Happy Thanksgiving and David Gustin talks SupplierPay at the White House!

Happy Thanksgiving to our readers in the United States of America! Because of that holiday, we don't have our usual Friday round-up from our sister site in the US, but instead we thought we would pick up on one of their big recent stories.

Because it is not every day that a Spend Matters colleague gets to visit the White House to personally advise Barack Obama on key strategic issues, but David Gustin recently had that honour. OK, so I am very slightly exaggerating, but David, who is the man behind Trade Financing Matters recently did attend a get together at that iconic location to talk about the SupplierPay initiative. Here is David:

"On Monday, 17 November, the White House held a meeting with close to 50 corporate attendees around the SupplierPay initiative. It’s not often you get the opportunity to travel to Washington DC and be invited to speak. When my 17 year old triplets caught wind of this, I immediately went from Old Man back to my days of Superman, at least for a small chunk of time.

The White House released their press release on the day of the event, excited that 21 new companies signed the pledge. See President Obama’s SupplierPay Initiative Expands.  I mean what CEO is not going to take Obama’s call and how can you say No to Early Pay, that is Motherhood and Apple Pie stuff."

SupplierPay aims to get large firms to pay the smaller firms in their supply chains promptly, which of course helps the individual firms, encourages innovative and growing businesses, and gets more cash flowing around the wider economy. We've seen similar initiatives in the UK, although our take is they have up to now been a little half-hearted - the new legislation around Lord Young's recent report may change that.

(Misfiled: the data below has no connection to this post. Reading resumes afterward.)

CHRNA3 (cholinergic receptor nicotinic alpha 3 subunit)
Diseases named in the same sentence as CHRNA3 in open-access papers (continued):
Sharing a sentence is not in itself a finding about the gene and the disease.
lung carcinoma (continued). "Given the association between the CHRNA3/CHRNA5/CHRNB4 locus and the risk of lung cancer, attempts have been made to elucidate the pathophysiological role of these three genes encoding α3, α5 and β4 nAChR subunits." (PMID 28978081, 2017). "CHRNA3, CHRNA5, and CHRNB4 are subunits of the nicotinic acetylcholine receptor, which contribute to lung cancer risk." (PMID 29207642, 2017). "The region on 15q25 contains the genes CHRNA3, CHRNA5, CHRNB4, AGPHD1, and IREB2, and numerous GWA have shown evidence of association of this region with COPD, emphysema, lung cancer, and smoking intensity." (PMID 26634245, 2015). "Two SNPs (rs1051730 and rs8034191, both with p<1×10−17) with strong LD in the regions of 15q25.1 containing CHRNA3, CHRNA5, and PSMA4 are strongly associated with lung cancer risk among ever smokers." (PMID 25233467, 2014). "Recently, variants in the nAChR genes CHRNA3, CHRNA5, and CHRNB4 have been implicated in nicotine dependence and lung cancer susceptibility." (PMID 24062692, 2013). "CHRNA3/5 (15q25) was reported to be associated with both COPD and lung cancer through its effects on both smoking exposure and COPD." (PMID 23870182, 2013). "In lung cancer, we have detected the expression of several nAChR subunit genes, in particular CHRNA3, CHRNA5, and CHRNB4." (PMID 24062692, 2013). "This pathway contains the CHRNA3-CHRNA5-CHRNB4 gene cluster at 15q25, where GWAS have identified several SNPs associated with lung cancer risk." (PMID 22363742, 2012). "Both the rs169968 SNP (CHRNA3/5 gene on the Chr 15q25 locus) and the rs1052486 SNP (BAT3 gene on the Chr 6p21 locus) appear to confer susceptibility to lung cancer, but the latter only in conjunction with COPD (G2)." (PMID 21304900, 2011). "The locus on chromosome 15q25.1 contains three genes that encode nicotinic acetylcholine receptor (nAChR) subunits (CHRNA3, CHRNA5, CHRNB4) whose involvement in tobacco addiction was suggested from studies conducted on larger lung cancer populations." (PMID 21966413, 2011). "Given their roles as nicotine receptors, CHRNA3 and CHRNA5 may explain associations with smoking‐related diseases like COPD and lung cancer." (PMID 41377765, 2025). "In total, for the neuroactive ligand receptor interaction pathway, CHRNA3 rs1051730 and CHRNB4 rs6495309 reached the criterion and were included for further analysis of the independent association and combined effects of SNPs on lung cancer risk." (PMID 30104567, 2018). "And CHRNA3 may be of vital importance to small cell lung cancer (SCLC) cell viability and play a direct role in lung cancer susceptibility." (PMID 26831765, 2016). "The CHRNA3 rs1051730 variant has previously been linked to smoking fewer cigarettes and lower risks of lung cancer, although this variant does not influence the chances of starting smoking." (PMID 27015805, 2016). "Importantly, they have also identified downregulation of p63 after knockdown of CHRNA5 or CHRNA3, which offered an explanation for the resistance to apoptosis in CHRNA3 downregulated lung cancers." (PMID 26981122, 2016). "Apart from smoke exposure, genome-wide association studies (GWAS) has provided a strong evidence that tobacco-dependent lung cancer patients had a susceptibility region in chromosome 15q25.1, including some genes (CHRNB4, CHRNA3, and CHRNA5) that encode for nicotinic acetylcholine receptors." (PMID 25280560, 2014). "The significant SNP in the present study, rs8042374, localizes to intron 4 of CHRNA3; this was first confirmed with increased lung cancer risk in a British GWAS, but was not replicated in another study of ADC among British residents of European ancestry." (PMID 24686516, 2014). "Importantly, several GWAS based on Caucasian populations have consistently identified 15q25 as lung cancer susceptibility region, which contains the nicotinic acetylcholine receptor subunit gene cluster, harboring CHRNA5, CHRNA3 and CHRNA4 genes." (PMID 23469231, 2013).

The US programme seems to be relying on the better nature of firms, and perhaps a certain amount of naming and shaming organisations who do not sign up to the scheme, rather than legislation, so we'll see how that approach goes.

Not surprisingly, Mr Gustin has been writing about his experience, and the programme generally, and you can read all about it here and here. Pierre Mitchell of Spend Matters US has also chipped in to the debate, and his take on it is here.

The topic also links into one of THE hot areas in procurement right now - supply chain finance and dynamic discounting. That suggests there is a win:win here, with large buyers able to offer interesting early payment and finance options to their suppliers, and maybe even make some money out of it themselves (see our previous articles about Oxygen, Tungsten, Taulia etc). More to come on all that shortly as well.


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